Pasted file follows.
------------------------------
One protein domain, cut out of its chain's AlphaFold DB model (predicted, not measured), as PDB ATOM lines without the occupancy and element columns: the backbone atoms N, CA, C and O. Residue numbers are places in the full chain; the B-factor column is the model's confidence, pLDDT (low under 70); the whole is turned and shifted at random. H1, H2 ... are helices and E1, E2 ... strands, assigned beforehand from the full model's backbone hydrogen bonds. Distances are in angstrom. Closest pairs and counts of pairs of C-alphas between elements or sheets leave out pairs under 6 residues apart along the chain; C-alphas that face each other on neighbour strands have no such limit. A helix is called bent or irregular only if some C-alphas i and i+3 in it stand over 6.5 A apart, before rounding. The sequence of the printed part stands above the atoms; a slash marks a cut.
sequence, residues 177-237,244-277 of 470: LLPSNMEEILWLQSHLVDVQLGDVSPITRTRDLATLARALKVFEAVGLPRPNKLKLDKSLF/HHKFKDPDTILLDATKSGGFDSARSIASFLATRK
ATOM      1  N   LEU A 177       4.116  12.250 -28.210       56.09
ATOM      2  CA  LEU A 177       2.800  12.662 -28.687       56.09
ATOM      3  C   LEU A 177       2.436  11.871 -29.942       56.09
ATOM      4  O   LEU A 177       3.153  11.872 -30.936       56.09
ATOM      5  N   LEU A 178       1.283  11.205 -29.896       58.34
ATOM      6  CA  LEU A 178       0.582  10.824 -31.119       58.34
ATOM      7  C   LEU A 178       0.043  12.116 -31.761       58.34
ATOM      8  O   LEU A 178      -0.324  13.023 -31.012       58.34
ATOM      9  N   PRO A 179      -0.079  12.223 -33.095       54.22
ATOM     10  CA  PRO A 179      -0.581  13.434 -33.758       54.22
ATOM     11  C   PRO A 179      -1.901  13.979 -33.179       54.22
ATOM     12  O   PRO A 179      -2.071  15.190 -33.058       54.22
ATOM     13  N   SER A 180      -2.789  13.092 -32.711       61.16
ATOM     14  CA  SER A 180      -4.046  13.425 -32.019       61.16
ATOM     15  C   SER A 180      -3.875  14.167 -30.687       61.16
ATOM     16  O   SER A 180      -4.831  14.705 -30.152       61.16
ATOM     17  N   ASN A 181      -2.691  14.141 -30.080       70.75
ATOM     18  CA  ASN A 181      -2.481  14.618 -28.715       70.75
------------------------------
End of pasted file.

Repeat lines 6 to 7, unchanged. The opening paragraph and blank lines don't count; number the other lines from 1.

ATOM      5  N   LEU A 178       1.283  11.205 -29.896       58.34
ATOM      6  CA  LEU A 178       0.582  10.824 -31.119       58.34